Lives of the fellows

John Arthur Luetscher

b.30 August 1913 d.30 January 2005
AB Princeton(1933) MD Johns Hopkins(1937) FRCP(1973)

John A Luetscher, junior, was on the faculty of the school of medicine at Stanford, California, for more than 40 years, and helped develop the institution as a world-renowned centre for scientific research. He was born in Baltimore, Maryland, the son of John A Luetscher, a family practice physician, and Charlotte Elizabeth née Tumbleson. Luetscher graduated from Princeton University and in 1937 received his MD from Johns Hopkins School of Medicine, the same school his father attended.

After two years at Harvard Medical School as a research fellow in the department of physical chemistry, Luetscher returned to Johns Hopkins, where he finished his clinical training in internal medicine in 1942. He then served there as a faculty member in the department of medicine. In 1948 he accepted a position as an associate professor of medicine at Stanford and during the next 40 years participated not only in the move from an antiquated facility at Webster and Clay Streets in San Francisco to the present medical complex, but also in the monumental growth of research and patient care. He was chief of endocrinology at Stanford for over 25 years.

His research focused on hypertension. He was one of the first to identify the presence of the adrenal hormone aldosterone, which is critical to salt and water balance, and an important factor in controlling blood pressure.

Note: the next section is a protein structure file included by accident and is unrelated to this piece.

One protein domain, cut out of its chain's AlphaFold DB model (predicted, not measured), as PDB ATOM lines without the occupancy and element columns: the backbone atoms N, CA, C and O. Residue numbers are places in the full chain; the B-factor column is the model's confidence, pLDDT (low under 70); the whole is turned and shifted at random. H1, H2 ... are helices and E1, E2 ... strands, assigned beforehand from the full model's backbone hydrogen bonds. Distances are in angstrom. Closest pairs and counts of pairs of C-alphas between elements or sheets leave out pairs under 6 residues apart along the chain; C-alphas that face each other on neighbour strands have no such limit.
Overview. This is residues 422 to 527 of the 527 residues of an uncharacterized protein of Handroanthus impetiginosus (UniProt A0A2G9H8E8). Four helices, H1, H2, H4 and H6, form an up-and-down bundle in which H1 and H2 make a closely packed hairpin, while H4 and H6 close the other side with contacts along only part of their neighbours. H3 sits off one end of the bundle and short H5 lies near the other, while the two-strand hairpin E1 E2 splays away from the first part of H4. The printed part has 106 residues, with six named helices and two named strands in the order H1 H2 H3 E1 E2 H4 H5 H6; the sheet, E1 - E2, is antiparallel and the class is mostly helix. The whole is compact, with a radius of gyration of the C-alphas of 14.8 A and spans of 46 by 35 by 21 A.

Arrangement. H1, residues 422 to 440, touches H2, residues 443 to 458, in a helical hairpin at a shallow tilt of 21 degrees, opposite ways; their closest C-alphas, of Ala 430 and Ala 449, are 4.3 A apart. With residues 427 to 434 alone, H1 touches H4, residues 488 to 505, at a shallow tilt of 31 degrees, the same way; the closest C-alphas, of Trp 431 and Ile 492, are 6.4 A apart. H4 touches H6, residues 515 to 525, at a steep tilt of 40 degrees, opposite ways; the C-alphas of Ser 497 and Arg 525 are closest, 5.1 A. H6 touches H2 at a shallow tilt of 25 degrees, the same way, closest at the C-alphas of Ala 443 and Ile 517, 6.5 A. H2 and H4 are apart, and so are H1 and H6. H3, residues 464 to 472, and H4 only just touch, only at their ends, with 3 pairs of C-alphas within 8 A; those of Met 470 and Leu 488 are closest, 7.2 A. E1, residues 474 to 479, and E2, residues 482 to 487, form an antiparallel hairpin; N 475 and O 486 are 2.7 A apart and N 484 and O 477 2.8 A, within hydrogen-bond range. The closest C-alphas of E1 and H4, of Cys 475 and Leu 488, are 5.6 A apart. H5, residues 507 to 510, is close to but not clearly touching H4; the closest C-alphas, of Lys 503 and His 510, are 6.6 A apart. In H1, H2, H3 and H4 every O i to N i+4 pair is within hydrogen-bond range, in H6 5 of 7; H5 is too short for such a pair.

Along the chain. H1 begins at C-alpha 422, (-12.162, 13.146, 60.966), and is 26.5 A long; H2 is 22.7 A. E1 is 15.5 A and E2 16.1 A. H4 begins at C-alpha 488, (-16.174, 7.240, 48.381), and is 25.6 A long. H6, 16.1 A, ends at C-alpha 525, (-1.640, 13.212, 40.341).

A member of many professional associations, he served as president of the American Society for Clinical Investigation in 1959. He received many awards, including the Mayo Soley award of the Western Society for Clinical Research (1968), the CIBA award, Council for High Blood Pressure Research, American Heart Association (1977), and the Robert Tigerstedt award from the American Society of Hypertension in 1988 for his research leading to the discovery of aldosterone and more recent work which revealed the existence and characterised the properties of circulating prorenin.

Although appointed as a medical school emeritus professor in March 1984, he continued medical research with grants from the National Institutes of Health at Stanford until the 1989 Loma Prieta earthquake damaged his research office beyond repair. He finally retired in 1990.

Luetscher's wife, Genevieve, predeceased him. He is survived by two sons, a daughter-in-law, two granddaughters, and three great-grandchildren. He died in Sacramento, California.

Buck and Sue Luetscher

(Volume XII, page web)

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